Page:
There’s so much uncertainty surrounding investing that people postpone the decision. Clients and prospects can think of a multitude of reasons not to invest: Whether it’s tax time, retirement looks too far away or they want to buy a new car or kitchen.
However, when clients say they’ll ‘think it over’ it doesn’t mean they’ve found a good reason to delay investing; perhaps it means they don’t trust you enough yet, perhaps they don’t understand what you said or perhaps you simply haven’t convinced them to act. So how do you get them to do the right thing and start securing their financial futures?
Here are some common objections you’ll face – and how to answer them.
If you’re ready to master the skill of objections handling, get the Webinar Replay, How to Anticipate, Overcome and Avoid Getting Objections.
1. “Now’s just not a good time to invest.”
Prospects may tell you they’re holding off investing because April 15 is on the horizon, or that the markets are uncertain. They probably have a hazy notion of the comfortable retirement that awaits them but haven’t yet thought about how it’s going to happen.
Counter their hesitation and get them enthused about their future by helping them to create a vision story. Get clients to picture in detail their retirement years.
What does retirement look like to them? Use open-ended questions (this can be harder than it sounds) to get them to share their vision with you. Where do they see themselves living at retirement age? In a condo in Florida? Taking a lengthy vacation somewhere exotic? Once prospects and clients have a firm image of what their ideal future holds – remind them they’ll need to amass a significant retirement income to fund this. Every year they don’t save for retirement means less money to fulfil their dreams.
2. “There’s plenty of time before the kids start college.”
When you’re talking to a couple in their thirties with young children college education seems an age away. Right now, they’re taking the kids to kindergarten, so it’s difficult for them to imagine life 15 years down the line. Counter this complacency by giving them a reality check.
Ask them how many pay checks are left until their youngsters start college? Around 180? In any case it’s probably a lot fewer than they thought. Then ask them – what will they do if they don’t have the money available to pay for their children’s education. Will they have to borrow from the bank, or from friends and family? Or would they simply have to forgo further education for their kids?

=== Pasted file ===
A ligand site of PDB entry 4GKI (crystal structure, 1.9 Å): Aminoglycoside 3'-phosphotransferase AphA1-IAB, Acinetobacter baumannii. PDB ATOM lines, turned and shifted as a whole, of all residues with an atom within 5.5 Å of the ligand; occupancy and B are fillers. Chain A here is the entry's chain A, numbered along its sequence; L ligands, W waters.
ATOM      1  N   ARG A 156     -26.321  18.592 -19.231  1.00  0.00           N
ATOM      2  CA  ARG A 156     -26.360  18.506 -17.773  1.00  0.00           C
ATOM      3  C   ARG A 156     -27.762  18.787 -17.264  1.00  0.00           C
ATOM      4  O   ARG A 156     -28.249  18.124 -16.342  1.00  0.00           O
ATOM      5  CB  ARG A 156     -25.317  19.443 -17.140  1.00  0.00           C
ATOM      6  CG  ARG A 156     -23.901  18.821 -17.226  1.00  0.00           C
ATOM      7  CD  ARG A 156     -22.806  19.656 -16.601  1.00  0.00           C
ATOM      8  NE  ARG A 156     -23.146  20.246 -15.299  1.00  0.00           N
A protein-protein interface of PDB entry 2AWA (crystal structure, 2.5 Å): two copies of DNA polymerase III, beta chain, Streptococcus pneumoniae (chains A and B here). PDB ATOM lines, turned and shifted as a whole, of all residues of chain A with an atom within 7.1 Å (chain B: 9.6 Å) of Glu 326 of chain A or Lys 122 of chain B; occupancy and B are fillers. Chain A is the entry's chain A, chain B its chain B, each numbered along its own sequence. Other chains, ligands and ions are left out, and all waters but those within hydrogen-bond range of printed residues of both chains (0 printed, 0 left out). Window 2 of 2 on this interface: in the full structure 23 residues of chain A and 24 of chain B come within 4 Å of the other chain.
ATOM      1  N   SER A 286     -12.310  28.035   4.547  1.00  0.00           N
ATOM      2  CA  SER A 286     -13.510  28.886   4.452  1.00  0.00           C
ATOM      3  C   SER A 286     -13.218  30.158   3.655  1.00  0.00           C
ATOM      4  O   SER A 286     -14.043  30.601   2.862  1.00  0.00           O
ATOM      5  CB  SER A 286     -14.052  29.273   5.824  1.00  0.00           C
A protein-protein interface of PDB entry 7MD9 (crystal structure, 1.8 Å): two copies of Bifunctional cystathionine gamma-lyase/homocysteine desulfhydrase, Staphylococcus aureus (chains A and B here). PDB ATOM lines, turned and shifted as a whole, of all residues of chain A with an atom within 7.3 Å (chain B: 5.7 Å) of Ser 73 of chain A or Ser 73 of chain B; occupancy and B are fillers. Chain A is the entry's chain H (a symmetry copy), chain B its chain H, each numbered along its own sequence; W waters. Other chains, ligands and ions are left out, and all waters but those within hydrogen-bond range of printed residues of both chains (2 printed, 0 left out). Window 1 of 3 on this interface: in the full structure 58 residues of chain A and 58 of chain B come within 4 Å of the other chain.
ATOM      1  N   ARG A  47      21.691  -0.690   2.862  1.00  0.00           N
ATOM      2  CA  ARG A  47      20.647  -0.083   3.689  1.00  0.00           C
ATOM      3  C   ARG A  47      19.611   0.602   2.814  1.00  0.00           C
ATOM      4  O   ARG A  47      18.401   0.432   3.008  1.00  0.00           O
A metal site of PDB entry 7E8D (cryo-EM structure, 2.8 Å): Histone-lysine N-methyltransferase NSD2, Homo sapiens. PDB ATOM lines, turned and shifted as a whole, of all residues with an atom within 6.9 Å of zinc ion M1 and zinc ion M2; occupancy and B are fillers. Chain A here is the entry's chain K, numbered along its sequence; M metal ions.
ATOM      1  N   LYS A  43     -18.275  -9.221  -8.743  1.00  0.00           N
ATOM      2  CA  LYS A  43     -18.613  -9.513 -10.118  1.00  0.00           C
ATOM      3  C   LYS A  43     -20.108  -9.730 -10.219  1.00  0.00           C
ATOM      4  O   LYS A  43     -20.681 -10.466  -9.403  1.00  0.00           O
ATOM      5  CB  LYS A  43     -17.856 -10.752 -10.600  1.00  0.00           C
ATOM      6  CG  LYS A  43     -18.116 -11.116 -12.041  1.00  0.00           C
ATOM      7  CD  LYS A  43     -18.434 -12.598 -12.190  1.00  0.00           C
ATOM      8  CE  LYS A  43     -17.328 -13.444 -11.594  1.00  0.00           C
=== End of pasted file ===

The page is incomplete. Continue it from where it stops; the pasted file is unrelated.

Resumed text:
If you can get prospects to feel how the reality of this situation would impact them, you’ve created a case for urgency.
3. “I don’t have the funds to spare right now.”
As human beings, our desire for instant gratification often overrules our ability to act rationally. The appeal of having new things irresistibly draws us to spend money. So, it’s your job to convince clients and prospects to think otherwise.
You need to get clients to think long term rather than short term i.e. rationally rather than emotionally. Make them see that saving can start to be just as addictive as spending. Introduce the concept of compound interest –the earlier they start saving, the more dramatically it grows towards retirement.
Financial success depends on delayed gratification. It requires discipline and vision. Of course you need to tell people to be patient but remember that examples work better than directives. So, use stories and analogies to stir up emotions. Curb your clients’ impatience and be politely persistent. Be like a doctor – doctors know needles hurt but they give shots in any case. Why? Because they know that some discomfort up front leads to miracles down the line.
4. “I can’t afford the fees.”
To inspire prospects to do business with you they must see the value in your product or service. Once you’ve uncovered their pain points, illustrate why you are the ideal person to solve their problems for them. Make them feel confident you have the answers when it comes to what to do next.
Tell clients that the value you can bring to the table will manifest itself not just in performance but in terms of service model, too. That’s what differentiates you. You will provide them with platinum service, making you worth your fee many times over. After all, the fee they will pay won’t change your life, it will change theirlife.
Managing objections requires practice. But with constant practice you’ll find that you can overcome common objections and present your solution in terms of value and benefits that will uniquely help your clients in the future. Work on your presentation so it’s convincing and inspiring. Use analogies, create a vision story, emphasize your worth and you are well on your way to overcoming any client objection.
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